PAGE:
Sewage water can be transformed into biological gas for the production of electricity. Wastewater also contains minerals and metals, and even expensive pharmaceuticals that can be extracted and sold back to the public who flushed it down the toilet. Letting valuable resources literally flow into the ocean seems to be the status-quo in Brazil, not its recovery.

Why not invest in recovering these items from our waste instead of creating another stream of potentially harmful residues? Maybe we still have some cavemen among us…


Alfonso Stefanini has an MA in International Environmental Policy from the Monterey Institute of International Studies in California and a BA from Hampshire College. Alfonso lives in Rio de Janeiro, and he can be reached at: Ecobrasilis@gmail.com.


  1. Alfonso,
    Thanks for posting on Transition Regions. The answer seems to be to wait till dry or thermo fracking comes along or perhaps the companies need to hydro-frack the shalebeds first. If so I’d wish they’d say so as the public deserves to know. Meanwhile we have to assess it as we see it; a real risk to local ecology and water resources while offering little in return bu an unsustainable short terms shalegas boom, which is why I’m arguing for the affected regions to be first treated as Transition Regions for planning purposes. If we can move the transition outward form these regions to the nation states as a whole we’ll have achieved something fantastic.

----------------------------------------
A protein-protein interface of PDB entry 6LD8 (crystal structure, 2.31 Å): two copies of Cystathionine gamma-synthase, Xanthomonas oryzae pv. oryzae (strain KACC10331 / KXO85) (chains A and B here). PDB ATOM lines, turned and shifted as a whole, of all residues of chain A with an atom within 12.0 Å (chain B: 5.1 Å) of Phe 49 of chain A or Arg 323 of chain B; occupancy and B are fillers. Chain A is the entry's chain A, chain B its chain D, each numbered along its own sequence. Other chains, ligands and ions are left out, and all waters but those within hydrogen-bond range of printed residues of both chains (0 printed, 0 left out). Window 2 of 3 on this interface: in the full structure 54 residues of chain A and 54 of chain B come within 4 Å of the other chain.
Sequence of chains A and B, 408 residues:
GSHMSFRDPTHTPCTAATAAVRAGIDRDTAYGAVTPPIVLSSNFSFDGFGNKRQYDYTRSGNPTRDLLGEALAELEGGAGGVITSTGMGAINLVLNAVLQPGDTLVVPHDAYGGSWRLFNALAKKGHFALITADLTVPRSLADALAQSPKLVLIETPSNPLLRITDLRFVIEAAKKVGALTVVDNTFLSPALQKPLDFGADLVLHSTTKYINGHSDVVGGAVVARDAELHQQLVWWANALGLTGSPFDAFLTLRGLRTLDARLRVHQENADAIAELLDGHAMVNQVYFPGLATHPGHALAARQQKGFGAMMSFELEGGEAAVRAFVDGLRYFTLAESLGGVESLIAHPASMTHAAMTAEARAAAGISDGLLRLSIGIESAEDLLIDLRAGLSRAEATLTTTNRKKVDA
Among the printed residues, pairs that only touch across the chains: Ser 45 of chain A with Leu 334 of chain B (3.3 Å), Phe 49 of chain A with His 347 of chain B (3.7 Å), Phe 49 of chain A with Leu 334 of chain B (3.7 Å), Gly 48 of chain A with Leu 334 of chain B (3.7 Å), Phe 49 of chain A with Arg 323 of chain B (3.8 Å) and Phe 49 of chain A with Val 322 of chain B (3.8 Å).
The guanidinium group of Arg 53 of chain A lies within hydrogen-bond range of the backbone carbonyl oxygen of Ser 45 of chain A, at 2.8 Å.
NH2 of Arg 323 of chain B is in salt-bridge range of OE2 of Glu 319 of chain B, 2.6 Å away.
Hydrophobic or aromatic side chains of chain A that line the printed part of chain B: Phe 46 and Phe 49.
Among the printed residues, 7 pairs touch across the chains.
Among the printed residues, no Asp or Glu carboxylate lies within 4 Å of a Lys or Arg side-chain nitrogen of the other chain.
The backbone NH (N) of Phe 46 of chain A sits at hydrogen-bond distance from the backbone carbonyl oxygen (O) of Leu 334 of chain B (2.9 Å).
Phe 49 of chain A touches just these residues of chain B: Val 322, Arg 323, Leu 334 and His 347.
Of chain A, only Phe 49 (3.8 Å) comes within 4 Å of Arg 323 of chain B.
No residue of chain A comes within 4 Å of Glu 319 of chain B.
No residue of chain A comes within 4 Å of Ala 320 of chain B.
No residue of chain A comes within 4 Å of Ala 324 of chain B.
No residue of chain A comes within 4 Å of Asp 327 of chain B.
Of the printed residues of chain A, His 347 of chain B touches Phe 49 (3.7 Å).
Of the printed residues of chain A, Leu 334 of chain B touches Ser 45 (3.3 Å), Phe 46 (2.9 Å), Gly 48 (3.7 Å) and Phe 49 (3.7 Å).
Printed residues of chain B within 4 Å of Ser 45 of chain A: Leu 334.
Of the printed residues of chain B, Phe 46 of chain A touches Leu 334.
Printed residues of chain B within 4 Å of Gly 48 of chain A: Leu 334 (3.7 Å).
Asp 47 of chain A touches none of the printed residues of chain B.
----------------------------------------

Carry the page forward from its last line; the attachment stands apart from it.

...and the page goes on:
The quantities of gas at stake seem to be huge and brav for Brazil should they prove recoverable through sustainable means. But the entire economy and patterns of production and consumption need to be transitioned too. Meanwhile Fractivists have the tiger by the tail so to speak.
    I admire your take on recovery from waste. The Reduce, Reuse and Recycle maxim needs to be recovered itself and re-floated. I’ve already begun this in my own way by putting a reedbed filtration system at my septic tank outfall. I’ve two wet and one dry trench at the top to catch sediment. Once a year round about now I barrow out the sediment trench into my biomass sally garden which ensures all the nutrients from my waste are retained on site aiding and abetting the process of carbon sequestration going on in my biomass border – or Sally Garden (Sallix being Willows or colloquially in Ireland ‘Sallies’).
    I’ve a funny feeling Brazil is going to lead the way in lots of ways but please God it will respect its Indigenous Tribes and Peoples and ensure they play a lead role in the preservation of the Brazilian Amazon rainforest.

  2. Parabéns, seu artigo é exatamente correto. I am a student and environmental activist living in the middle of the fracking boom in the Midwestern (Ohio) United States. The greed and false promises of jobs offered by the oil and gas industry is corrupting our educational and political systems, while too loose legislation is corrosively eating away at our primarily agricultural economy. In fact, this week there were reports that thousands of gallons of “fracked” water was intentionally and illegally dumped into a major river which leads to the Mississippi and then into the Gulf of Mexico.

    The majority of problems in our state result from the disposal of this water, which in my and many others (but not of the leading politicians in our state) believe is not worth the promise of over inflated job promises (with estimates as far as 5-10 thousand jobs off, unless you count far-reaching downstream jobs) and cheaper natural gas.